May 1996

For Whom There Is No Room: Scenes from the Refugee World.  By Eileen Egan. Paulist. 375 pages. $19.95.

Refugees — the war in Bosnia once again brought their images to our television screens. Thousands thronged dusty roads with meager belongings on their shoulders, dragging or carrying skeletal children, fleeing one or another advancing army. Perhaps three million were displaced by the war. They were easy marks for slave labor, rape, beatings, robberies. The wars and political upheavals of this century have displaced hundreds of millions. Most of us know them as the huddled masses on the news.

Eileen Egan knows otherwise, and we can be grateful to her for sharing what she knows in this book. She knows not just crowds of refugees, but frail Wladka, eight years old, who after fleeing Poland found refuge in Mexico. Egan knows Antanas Samson, the wizened Lithuanian sailor with oversized feet, who found his haven in Spain.

Egan, it seems, sees Jesus Christ in each displaced person she has met in camps and detention centers through her 50-odd years of work with Catholic Relief Services (CRS). For Whom There Is No Room tells the story of those years by telling the tragedies, comedies, and victories of individual refugees. A true journalist, Egan most often gives us their stories in the protagonists’ own words.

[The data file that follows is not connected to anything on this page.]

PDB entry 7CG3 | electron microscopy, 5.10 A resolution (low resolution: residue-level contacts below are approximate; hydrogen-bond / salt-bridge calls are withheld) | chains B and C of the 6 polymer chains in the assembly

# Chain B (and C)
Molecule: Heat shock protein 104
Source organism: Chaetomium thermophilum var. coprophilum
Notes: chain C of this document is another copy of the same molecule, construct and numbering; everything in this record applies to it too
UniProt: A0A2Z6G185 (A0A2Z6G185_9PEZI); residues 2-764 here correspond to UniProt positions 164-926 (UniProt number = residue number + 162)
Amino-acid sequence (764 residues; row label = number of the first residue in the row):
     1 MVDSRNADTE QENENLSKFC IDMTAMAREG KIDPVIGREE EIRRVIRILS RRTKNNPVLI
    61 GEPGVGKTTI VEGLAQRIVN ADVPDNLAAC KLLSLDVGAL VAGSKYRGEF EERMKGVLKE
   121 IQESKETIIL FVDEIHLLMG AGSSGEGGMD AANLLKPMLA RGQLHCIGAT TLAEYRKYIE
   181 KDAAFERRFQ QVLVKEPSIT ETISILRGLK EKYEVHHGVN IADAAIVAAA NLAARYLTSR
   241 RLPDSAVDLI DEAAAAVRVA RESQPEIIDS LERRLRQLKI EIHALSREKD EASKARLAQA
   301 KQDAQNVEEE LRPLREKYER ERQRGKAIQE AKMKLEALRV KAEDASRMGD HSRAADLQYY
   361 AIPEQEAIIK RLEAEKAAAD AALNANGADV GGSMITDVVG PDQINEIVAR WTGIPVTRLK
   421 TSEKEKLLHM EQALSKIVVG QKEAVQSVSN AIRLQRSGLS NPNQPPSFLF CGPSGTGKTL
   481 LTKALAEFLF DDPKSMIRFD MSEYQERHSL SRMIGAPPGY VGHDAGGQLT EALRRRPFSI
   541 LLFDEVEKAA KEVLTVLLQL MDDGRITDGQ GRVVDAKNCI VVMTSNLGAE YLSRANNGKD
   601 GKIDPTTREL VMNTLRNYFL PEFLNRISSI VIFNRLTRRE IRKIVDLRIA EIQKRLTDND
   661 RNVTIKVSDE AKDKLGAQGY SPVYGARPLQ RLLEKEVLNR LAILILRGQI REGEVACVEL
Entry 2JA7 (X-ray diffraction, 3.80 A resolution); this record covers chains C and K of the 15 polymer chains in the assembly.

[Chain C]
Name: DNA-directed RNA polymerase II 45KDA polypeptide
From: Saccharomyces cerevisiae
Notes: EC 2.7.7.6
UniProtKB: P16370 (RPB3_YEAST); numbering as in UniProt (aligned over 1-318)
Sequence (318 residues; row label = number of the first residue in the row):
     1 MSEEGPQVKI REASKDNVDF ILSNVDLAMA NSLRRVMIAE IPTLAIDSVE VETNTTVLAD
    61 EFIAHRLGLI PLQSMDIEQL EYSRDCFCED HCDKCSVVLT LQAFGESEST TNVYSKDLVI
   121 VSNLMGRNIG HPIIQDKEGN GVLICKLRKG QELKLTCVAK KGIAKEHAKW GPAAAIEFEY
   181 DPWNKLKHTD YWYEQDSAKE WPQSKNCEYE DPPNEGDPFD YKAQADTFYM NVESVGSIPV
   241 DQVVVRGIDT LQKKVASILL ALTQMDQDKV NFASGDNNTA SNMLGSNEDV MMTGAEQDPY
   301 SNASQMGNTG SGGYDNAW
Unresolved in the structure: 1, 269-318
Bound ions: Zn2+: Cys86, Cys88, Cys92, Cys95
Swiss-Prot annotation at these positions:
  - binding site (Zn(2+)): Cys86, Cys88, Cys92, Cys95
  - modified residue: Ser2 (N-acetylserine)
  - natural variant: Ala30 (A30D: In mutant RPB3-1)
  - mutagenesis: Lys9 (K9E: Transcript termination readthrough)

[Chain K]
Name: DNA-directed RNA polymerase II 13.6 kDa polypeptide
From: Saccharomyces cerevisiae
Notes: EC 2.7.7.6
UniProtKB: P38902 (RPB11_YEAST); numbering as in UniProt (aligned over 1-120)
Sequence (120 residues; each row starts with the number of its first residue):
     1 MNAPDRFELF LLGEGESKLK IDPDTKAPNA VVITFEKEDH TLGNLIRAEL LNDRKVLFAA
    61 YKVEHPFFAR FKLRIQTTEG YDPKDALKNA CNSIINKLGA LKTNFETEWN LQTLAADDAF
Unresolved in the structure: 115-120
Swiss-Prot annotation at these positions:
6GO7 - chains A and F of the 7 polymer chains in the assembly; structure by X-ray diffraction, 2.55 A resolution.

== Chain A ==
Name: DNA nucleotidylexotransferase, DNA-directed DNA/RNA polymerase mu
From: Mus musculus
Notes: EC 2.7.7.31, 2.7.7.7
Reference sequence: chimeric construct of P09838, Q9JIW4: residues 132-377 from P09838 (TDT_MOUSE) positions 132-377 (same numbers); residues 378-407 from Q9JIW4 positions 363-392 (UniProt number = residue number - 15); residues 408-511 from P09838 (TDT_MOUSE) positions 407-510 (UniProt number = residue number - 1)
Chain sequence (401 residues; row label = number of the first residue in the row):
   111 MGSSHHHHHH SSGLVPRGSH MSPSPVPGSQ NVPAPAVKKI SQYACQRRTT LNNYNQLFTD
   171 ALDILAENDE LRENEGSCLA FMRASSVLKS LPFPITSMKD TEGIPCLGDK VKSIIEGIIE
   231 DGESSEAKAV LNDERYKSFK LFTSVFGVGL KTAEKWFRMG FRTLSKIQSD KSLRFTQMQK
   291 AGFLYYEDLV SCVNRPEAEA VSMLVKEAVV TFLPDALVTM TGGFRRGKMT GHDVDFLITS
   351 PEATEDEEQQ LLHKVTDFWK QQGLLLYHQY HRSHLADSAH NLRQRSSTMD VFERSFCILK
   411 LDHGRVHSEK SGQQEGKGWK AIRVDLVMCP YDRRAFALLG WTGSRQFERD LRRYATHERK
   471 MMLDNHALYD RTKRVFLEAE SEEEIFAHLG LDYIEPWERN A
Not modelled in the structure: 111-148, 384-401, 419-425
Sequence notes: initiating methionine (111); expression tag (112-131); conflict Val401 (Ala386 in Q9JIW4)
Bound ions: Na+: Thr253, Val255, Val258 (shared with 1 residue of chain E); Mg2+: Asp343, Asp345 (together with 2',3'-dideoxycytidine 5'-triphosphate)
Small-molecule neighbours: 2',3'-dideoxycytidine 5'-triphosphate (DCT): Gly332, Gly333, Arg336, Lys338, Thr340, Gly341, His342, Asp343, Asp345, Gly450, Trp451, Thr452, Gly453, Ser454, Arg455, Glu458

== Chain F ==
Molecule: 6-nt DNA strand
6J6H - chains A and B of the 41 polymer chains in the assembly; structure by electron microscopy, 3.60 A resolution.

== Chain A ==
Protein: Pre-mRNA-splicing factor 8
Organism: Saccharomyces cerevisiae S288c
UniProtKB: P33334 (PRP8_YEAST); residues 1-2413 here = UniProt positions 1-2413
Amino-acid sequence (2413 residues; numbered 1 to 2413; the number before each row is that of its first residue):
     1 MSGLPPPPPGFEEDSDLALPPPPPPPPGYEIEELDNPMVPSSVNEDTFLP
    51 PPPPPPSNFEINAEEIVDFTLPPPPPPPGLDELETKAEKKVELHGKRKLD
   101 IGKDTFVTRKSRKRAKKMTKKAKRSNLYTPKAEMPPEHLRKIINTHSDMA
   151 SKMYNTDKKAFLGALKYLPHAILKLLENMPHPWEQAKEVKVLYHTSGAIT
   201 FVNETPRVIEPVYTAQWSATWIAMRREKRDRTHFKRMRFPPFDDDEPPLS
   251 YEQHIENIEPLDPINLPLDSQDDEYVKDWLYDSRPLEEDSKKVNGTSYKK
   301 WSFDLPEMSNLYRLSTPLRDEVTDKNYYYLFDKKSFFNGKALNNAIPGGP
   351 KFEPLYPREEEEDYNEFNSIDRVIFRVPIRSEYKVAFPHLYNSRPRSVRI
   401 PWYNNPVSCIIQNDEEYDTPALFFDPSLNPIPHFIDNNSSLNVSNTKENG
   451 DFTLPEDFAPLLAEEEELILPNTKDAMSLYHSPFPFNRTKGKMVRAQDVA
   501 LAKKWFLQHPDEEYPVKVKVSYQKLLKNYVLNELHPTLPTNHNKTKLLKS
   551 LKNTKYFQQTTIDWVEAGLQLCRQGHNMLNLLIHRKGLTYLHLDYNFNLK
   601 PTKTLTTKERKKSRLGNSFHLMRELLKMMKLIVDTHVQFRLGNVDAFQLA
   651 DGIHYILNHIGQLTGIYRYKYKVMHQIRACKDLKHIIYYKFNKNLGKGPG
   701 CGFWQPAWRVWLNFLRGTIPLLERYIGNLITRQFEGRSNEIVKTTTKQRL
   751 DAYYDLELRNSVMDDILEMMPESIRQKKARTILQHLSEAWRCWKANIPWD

Many were chased away from home or set adrift for reasons of race, religion, class, education. Throughout the book she refers to them as a “cloud of witnesses” to human cruelty that would otherwise go untold for reasons of diplomacy, national security, or lack of media interest.

She took careful notes of their testimonies. Sometimes decades went by before she would fully understand the evidence. Egan and her companions at CRS often had to comply with the official silence, so as not to jeopardize their own work with the refugees. She observes: “Truth…is always the first casualty of war.”

Dignity is another casualty. The refugees know no privacy. They travel in rags. They must leave their dead parents or children in train stations. Scurvy scars and lice are among their distinguishing marks. They may go weeks or months without washing. When they arrive at a CRS camp, Egan shows, they find “a place of happy healing.” She offers a delightful scene of Polish refugee children who, after having gone months without a hot bath, find themselves bused to a Mexican hot spring for recreation. Arriving as a weary, sullen group, within minutes they recover a childhood that seemed lost. They frolic in the water, and that scene is worth the price of the book.